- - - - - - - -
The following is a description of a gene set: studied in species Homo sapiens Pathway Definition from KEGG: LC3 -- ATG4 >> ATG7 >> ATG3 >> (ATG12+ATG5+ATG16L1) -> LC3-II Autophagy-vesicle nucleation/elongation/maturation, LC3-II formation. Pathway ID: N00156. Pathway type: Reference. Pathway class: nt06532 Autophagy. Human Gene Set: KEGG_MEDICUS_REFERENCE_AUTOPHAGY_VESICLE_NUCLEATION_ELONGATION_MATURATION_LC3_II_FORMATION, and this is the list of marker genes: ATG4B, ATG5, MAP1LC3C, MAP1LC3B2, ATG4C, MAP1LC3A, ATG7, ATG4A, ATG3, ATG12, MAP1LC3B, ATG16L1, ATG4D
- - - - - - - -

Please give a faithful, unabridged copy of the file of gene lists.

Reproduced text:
The following is a description of a gene set: studied in species Homo sapiens Pathway Definition from KEGG: LC3 -- ATG4 >> ATG7 >> ATG3 >> (ATG12+ATG5+ATG16L1) -> LC3-II Autophagy-vesicle nucleation/elongation/maturation, LC3-II formation. Pathway ID: N00156. Pathway type: Reference. Pathway class: nt06532 Autophagy. Human Gene Set: KEGG_MEDICUS_REFERENCE_AUTOPHAGY_VESICLE_NUCLEATION_ELONGATION_MATURATION_LC3_II_FORMATION, and this is the list of marker genes: ATG4B, ATG5, MAP1LC3C, MAP1LC3B2, ATG4C, MAP1LC3A, ATG7, ATG4A, ATG3, ATG12, MAP1LC3B, ATG16L1, ATG4D